Rheumatoid Arthritis Treatment

Treatment will depend on your symptoms, your age, and your general health. It will also depend on how severe the condition is. A treatment plan is tailored to you with your health care provider.

There is no cure for RA. The goal of treatment is often to limit pain and inflammation, and help ensure function. You may have one or more types of treatments. Treatment may include:

  • Medications. Some medications may be used for pain relief. Some are used to treat inflammation. Others can help to slow the disease from getting worse. Medications are often managed by a rheumatologist. This is a doctor who is a specialist in arthritis and rheumatic diseases. You may need regular blood tests to check how the medications affect your blood cells, liver, and kidneys.
  • Splints. Splints may be used to help protect the joints and strengthen the weak joints.
  • Physical therapy. Physical therapy may be used to help increase the strength and movement of the affected areas.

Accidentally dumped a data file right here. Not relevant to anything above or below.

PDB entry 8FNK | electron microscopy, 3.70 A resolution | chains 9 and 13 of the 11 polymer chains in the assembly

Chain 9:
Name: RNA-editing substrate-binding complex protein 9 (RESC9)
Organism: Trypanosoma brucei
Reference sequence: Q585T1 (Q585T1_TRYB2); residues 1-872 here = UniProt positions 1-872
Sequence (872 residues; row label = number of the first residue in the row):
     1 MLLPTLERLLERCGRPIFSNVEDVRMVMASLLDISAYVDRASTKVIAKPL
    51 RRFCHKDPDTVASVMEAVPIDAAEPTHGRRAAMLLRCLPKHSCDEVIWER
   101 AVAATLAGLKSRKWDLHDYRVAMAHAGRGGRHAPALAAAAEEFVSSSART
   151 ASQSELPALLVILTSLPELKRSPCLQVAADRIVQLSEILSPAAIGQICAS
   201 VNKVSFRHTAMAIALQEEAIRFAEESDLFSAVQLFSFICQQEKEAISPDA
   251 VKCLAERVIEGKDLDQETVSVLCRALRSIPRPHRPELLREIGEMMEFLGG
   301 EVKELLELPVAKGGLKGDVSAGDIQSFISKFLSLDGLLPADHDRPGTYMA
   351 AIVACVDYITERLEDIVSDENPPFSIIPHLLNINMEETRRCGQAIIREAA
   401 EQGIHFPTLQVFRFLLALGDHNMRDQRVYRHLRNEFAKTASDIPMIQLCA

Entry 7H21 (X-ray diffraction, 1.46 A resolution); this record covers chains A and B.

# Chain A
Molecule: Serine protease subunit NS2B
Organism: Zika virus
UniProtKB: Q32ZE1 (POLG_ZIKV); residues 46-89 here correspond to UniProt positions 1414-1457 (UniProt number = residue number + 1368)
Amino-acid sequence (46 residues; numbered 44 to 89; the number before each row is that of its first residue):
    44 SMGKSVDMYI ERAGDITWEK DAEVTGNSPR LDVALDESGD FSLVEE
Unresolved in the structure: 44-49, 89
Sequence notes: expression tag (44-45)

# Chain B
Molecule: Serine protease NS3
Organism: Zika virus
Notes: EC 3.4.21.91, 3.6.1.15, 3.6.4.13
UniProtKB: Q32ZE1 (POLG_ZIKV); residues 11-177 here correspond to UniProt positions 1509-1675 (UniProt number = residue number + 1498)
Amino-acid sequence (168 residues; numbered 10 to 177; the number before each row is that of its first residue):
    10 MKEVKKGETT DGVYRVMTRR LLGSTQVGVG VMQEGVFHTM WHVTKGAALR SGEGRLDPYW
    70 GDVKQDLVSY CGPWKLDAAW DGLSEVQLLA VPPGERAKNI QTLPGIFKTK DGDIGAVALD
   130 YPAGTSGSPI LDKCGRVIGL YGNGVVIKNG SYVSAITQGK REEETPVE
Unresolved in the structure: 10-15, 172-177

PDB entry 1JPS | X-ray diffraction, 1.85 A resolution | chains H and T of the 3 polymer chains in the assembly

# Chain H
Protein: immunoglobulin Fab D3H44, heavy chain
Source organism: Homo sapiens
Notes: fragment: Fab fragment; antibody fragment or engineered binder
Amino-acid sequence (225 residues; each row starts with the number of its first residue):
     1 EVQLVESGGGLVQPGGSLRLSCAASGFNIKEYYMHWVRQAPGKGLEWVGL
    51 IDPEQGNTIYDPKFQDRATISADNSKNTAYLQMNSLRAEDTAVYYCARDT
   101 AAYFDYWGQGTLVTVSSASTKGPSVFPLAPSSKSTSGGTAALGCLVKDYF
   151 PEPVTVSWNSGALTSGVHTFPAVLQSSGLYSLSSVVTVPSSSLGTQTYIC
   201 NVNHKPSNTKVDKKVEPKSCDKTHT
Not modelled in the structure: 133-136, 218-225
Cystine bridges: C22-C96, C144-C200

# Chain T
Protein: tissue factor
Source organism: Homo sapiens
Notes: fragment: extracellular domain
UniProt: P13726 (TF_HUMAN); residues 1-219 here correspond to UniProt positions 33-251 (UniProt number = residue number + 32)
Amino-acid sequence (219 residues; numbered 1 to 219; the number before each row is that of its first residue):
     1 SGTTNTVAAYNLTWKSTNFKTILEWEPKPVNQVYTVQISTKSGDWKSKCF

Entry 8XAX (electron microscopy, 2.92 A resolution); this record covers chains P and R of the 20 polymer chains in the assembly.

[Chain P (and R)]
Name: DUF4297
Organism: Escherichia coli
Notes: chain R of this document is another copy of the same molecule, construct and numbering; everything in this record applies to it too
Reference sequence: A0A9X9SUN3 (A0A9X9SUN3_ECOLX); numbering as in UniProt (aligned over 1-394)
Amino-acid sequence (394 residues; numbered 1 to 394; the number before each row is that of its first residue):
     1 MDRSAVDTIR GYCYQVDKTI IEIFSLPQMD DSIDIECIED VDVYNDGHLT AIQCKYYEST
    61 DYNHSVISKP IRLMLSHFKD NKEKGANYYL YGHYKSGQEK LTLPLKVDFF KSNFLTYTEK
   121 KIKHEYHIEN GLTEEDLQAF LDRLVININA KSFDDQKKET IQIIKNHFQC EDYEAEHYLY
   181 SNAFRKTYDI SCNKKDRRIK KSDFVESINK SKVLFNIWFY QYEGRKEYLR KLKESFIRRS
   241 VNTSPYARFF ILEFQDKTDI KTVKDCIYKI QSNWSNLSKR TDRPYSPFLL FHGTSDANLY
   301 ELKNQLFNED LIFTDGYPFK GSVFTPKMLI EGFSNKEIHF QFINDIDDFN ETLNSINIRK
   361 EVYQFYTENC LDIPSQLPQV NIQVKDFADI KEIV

In some cases, surgery may be an option if other treatments do not work. Surgery does not cure RA. It helps correct the deformities caused by the disease. After surgery, RA can continue to cause problems in the hand, and may even require more surgery. Repair or reconstruction of the hand and wrist can be done in a variety of ways, including:

  • Surgical cleaning. This surgery removes inflamed and diseased tissues in the hands to help increase function.
  • Joint replacement. This type of surgery, also called arthroplasty, may be used in cases of severe arthritis of the hand. This surgery may be done on older adults with a lower activity level. Joint replacement may lessen pain and help increase function of the hands and fingers. During the surgery, a joint that has been destroyed by the disease is replaced with an artificial joint. The new joint may be made out of metal, plastic, silicone rubber. Or, if may be made from your own tissue, such as a tendon from another part of your body.
  • Joint fusion. For this surgery, a joint is removed, and the two ends of bones are fused together. This makes one large bone without a joint. This is usually done on patients with advanced RA. After the fusion of the bone, there is no movement in the fused joint.

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